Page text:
Voters in some states will cast ballots Nov. 2 on proposals that could shape the future of school spending for years to come.
Among the 32 states that will decide ballot measures in the upcoming general elections, residents in at least a dozen will take stands on whether to force their states to raise school funding, provide lottery or gambling revenues to schools, or restrict taxes that traditionally have raised money for education.
The results could mean dramatic increases in K-12 spending in states such as Nevada, Oklahoma, and Washington. At the same time, the outcomes could shrink local money available for schools in Maine, Missouri, and other states where ballot measures would limit municipalities’ ability to levy property taxes.
Taking the school finance debate directly to voters has become increasingly popular in recent years, say political scientists who follow the voter-initiative process.
Education advocates are being especially aggressive in appealing to voters this year after having struggled over school funding in lean state budgets in recent years.
“They’re going to the ballot to get priority for education, which they can’t get from the state legislature,” said Michael W. Kirst, a professor of education at Stanford University. “We’ll see an increasing number of these initiatives until the economy recovers.”
Advocates will continue to take such questions directly to voters, another expert said, for a simple reason: They often succeed.
“You have a very good chance of getting your way from the electorate at large,” said John G. Matsusaka, the president of the Initiative and Referendum Institute at the University of Southern California.
A total of 156 measures will go before voters on statewide ballots in two weeks, according to the Initiative and Referendum Institute.
The hot topic in Arkansas, Kentucky, Michigan, and other states is whether to define marriage as a union of a man and a woman in state constitutions. In Alabama, meanwhile, voters will decide whether to strike an obsolete requirement for segregated schools from the state constitution.
While education issues don’t dominate ballots nationally, the financing of schools is a major issue.
Nevadans will decide two ballot questions that would change both how and by how much the state legislature would finance schools.
The first, sponsored by a Republican assemblywoman, would require the legislature to pass a school funding bill before appropriating money for anything else.
The second would require the state to meet or exceed the national average for per-pupil funding in K-12 education by the 2012-13 school year. In 2001-02, the state ranked 46th in that category, almost $1,700 below the national mean, according to the U.S. Census Bureau.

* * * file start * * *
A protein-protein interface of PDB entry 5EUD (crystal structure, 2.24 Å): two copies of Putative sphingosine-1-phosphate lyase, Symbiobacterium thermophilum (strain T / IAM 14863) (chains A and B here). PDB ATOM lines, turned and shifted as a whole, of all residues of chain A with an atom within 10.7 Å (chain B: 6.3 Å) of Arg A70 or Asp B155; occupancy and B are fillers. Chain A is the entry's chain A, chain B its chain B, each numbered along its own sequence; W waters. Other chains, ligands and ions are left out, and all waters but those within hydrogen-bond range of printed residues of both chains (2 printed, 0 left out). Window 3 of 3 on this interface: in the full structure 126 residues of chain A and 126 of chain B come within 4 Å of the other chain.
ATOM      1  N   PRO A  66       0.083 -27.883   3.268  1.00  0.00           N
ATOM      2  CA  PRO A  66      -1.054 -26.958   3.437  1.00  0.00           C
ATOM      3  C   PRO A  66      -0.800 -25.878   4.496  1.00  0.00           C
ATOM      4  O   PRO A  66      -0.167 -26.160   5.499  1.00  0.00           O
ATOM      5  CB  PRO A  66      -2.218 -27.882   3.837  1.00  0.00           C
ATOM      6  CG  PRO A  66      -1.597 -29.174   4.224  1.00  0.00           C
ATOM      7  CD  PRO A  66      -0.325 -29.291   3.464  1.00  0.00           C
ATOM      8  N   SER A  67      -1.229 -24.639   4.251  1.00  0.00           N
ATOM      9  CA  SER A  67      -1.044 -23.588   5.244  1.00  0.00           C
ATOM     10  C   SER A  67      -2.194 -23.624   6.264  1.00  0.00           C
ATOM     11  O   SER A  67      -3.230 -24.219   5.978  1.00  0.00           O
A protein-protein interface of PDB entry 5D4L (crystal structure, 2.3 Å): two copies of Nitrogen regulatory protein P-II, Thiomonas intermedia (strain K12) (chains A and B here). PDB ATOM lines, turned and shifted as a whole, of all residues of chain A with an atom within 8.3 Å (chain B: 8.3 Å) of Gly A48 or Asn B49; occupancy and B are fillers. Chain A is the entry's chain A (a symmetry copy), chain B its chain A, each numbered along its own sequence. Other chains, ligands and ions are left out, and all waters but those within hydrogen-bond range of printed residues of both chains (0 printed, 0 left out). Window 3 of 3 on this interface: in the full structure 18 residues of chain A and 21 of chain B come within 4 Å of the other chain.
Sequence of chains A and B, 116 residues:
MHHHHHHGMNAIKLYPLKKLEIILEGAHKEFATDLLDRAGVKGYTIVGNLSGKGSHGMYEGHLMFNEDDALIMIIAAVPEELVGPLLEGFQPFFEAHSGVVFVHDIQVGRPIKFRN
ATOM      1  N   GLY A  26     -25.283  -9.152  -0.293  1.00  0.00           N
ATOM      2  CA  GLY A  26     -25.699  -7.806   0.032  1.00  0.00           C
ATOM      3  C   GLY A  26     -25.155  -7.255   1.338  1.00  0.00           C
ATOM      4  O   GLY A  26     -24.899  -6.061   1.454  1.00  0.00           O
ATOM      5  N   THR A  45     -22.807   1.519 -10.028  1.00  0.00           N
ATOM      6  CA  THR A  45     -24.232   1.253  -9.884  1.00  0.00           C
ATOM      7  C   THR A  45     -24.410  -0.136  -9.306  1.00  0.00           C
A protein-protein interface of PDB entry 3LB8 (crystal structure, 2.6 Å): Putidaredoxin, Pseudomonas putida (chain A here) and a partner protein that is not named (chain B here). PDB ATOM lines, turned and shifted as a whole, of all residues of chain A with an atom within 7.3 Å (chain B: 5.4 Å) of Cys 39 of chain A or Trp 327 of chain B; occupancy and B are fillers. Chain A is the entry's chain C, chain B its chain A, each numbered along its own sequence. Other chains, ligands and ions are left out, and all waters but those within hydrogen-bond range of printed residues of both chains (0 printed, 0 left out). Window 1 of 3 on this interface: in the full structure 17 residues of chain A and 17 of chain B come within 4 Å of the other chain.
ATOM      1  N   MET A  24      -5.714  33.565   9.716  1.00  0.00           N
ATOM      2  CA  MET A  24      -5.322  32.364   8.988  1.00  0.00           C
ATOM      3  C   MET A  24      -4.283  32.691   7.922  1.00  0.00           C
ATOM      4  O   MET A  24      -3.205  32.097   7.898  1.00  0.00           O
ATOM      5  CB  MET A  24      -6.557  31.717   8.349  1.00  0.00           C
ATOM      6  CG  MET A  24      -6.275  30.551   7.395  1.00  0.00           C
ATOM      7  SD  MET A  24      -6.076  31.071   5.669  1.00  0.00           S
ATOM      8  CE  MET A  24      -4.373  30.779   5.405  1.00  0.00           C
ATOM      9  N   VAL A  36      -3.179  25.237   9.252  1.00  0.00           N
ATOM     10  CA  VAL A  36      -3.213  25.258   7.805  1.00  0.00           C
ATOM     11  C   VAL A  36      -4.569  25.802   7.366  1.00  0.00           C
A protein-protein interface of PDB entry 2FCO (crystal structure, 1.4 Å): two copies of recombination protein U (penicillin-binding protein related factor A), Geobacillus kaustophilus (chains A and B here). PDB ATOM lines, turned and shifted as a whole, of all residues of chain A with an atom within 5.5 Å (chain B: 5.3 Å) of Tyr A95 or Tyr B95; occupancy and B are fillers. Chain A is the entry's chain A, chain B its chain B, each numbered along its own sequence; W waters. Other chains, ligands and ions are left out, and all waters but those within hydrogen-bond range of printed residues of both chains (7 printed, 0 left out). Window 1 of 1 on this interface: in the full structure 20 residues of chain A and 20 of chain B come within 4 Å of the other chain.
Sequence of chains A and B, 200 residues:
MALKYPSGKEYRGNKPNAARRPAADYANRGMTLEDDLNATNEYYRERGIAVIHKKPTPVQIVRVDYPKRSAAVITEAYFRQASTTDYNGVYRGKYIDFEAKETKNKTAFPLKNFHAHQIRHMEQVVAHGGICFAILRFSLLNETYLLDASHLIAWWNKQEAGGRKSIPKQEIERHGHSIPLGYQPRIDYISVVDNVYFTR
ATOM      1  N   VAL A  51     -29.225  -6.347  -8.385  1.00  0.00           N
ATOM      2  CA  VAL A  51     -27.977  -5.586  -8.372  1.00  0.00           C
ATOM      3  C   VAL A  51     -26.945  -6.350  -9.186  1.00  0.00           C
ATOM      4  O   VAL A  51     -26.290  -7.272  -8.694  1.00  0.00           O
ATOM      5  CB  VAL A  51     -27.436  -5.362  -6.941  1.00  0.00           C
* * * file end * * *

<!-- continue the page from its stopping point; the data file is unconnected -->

If the measures pass this year, Nevada voters will need to approve them again in 2006 before they can take effect.
Assemblywoman Dawn Gibbons decided to pursue the first ballot question after the legislature delayed the passage of a school funding bill last year. Because lawmakers fought so long over taxes to pay for the bill, schools had to delay ordering textbooks and taking other steps to get ready for the school year, she said. (“Justices Decline to Hear Nevada Case on Taxes for Schools,” March 31, 2004.)
“Let’s do first things first,” Ms. Gibbons said. “Let’s put our priorities where they need to be: on our children’s education first.”
Gov. Kenny Guinn, who is a Republican, and Ms. Gibbons’ husband, U.S. Rep. Jim Gibbons, R-Nev., back the measure, she said.
Although the question is considered likely to pass, critics say it would have little impact.
“It’s a meaningless, feel-good ruse to hoodwink the public into thinking that education is going to be elevated into the stratosphere,” said Bob Fulkerson, the executive director of the Progressive Leadership Alliance of Nevada, a Reno-based coalition of 43 education, labor, and social-service groups.
The second question would require the state to make generous increases in K-12 education aid before the 2012-13 deadline.
The Nevada State Education Association sponsored the measure because it saw the state falling further behind the national per-pupil spending average, said Dan Hart, the campaign director of Nevadans for the National Average.
“It’s a very logical argument for the voter to parse,” said Mr. Hart. “We’re not talking about anything extraordinary. We’re talking about keeping up with the Joneses.”
A September poll conducted for several Nevada news organizations found strong support for the measures, with each receiving support from at least two-thirds of the 600 likely voters surveyed.
But not all Nevadans are supporting the union on its proposal.
Even though Mr. Fulkerson’s group includes the union, an affiliate of the National Education Association, among its members, the group is neutral on the union’s plan. Social-service and health groups fear that legislators would gut their programs to meet the new ambitious per-pupil spending increases, Mr. Fulkerson said.